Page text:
Nothing goes to heck in a straight line.
Investors found some relief on Friday after getting flogged on a near daily basis since the miserably short and feeble Santa Rally ended on December 30. The bounce off the dreadful lows on midday Wednesday in the US carried through. Finally! We’ve been expecting this rally. We’ve been waiting for it. Nothing goes to heck in a straight line.
“Global stocks surged the most in 3 1/2 years, as US equities joined a rally that pushed oil to its best two days since 2009 on speculation that central banks will expand stimulus measures to counter turmoil in financial markets,” Bloomberg gushed.
So on Thursday, ECB President Mario Draghi said the magic words everyone wanted to hear: the ECB would “reexamine” its already massive QE program and its absurd negative deposit rate. That was enough. More stimulus is now expected in March. Central-bank optimism took over: central banks will stop this totally unfair bloodletting!
Then on Friday in Davos at the World Economic Forum, where he was hobnobbing with the world’s financial, corporate, and political chieftains, Draghi suggested that the ECB wasn’t, in fact, out of ammo. OK, major Eurozone stock indexes were in a bear market despite or because of QE, but hey, there could always be more QE.
“We have plenty of instruments,” he said in his inimitable Draghi speak. “We have the determination, and the willingness, and the capacity of the Governing Council, to act and deploy these instruments.”
“We are not surrendering” to global pressures, he said as he was surrendering to global pressures by promising markets what they wanted.
Bank of Japan Governor Haruki Kuroda was also in Davos, soothing rattled nerves and indicating that more money-printing was always a possibility. And China’s Vice President, Li Yuanchao, said that China would keep meddling in the stock market to “look after” investors.
That’s what markets needed, some assurances and a little prod. By Friday, it was party time. It started in Asia. Japan’s Nikkei soared 5.9% to 16,959, the highest level since, well, Wednesday. That huge move pulled it out of a bear market. Now it’s down only 19.1% from its high in June 2015.
China’s Shanghai Composite rose 1.3% to 2,917, the highest level since Thursday. It’s still down 44% from its high in June 2015. The Hang Seng rose 2.9% to 19,081, also the highest since Thursday. Now it’s down only 33% from its June 2015 peak. India’s Sensex rose 2% to the highest level since Tuesday.
All of them ended the week in the red.
In Europe, the rally had already kicked off on Thursday when Draghi’s vague promises were coagulating into hope of more money printing. All anyone needed was a conductor giving the buy signal, and the shorts got run over. The German DAX rose 2% on Friday. Now it’s down only 21% from its peak in April last year. The French CAC 40 soared 3%, which pulled it out of a bear market.
In the US, it was party time too. The S&P 500 jumped 2% to 1,907 on Friday, its best day in six weeks. It gained a measly 0.9% for the week, its first weekly gain since the week of December 21! The Nasdaq jumped 2.7% for the day and ended the week up 1.4%
The Dow advanced 1.3%, dragged down by American Express, which plunged 12%, its worst one-day loss since 2009. It reported a dose of reality: quarterly revenues down 7.6%, net income down 38%. It issued corporate speak about “intense competition,” “a number of cyclical factors in the broader economy,” and wanting to cut expenses by $1 billion. It was a mess. It confirmed the corporate revenue and earnings recession. And it left the Dow in the red for the week.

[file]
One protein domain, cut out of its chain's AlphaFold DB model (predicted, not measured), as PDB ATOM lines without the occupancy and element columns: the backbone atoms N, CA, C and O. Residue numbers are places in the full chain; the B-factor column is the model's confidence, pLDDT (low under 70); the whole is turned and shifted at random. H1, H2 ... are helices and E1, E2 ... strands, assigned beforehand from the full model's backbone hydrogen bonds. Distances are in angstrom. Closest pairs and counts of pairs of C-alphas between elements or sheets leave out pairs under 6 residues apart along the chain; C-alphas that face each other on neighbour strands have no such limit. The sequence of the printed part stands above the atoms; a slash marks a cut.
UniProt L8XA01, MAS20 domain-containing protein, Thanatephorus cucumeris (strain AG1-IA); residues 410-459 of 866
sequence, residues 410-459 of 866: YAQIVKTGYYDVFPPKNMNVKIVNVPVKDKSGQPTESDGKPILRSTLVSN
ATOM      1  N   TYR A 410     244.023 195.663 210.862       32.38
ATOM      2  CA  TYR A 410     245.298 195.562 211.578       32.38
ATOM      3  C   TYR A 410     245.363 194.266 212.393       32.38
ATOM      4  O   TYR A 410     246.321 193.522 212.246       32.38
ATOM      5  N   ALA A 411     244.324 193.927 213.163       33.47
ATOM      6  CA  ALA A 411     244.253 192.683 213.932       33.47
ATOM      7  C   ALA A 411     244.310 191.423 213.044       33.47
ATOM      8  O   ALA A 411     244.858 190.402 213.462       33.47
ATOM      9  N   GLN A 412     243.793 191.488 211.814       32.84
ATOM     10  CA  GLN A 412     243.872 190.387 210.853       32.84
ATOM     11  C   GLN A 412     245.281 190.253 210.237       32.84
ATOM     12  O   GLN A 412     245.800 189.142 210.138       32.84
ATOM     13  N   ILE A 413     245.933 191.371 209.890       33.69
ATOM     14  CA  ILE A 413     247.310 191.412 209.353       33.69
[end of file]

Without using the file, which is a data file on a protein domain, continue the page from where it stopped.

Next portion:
Despite this bout of party time, the major markets of the world are all down in the double digits from their recent highs. Many of them are down more than 20% (below the blue line). And as ironic as it might seem, the US markets are the least bad:
There was a lot of drama beneath the surface. As the rally from the lows on Wednesday turned into a self-fulfilling prophecy, shorts scrambled to cover their bets, and to do so they had to buy stocks, and the most shorted stocks surged the most.
Chesapeake Energy, the teetering natural gas driller and one of the most shorted stocks in the S&P 500, had dropped to $2.69 a share by mid-Wednesday, a new 52-week low, down 90% from its high in July 2014. But within in a couple of hours, shares soared 26%. And Friday within minutes after the open, shares spiked to $4.15, up 54% from their Wednesday low, wiping out shorts left and right. Moments later, it was over. Shares re-plunged 15% and ended the day at $3.51, down 1%.
Oil surged, with WTI soaring 17% from mid-Wednesday to $32.25 by Friday. These kinds of short squeezes drove this market. But the fundamentals are as dreary as they were Wednesday morning.
The Canadian dollar rose, now once again above US$0.70, ending Friday at US$0.7082. The Bank of Canada had yielded to a rebellion from Corporate Canada, which wanted a floor under the plunging loonie. So at its policy meeting on Wednesday, it didn’t cut rates. And that coincided with the surge in oil.
Even the ruble surged from its brutal plunge and record lows on Wednesday and Thursday.
$7.8 trillion in perceived stock-market gains around the globe have evaporated so far this year, according to Bloomberg. Now everyone is waiting for central banks to make their next moves that will somehow solve all problems and recreate that $7.8 trillion, plus some, which shows the ludicrousness to which market players and their soothsayers have stooped.
Alas, there may be some real reasons why the hot air is hissing out of the market. “Consumers just don’t seem to be showing up….” Read… Deep “Freight Recession” Hits Railroads, Trucking, Air Freight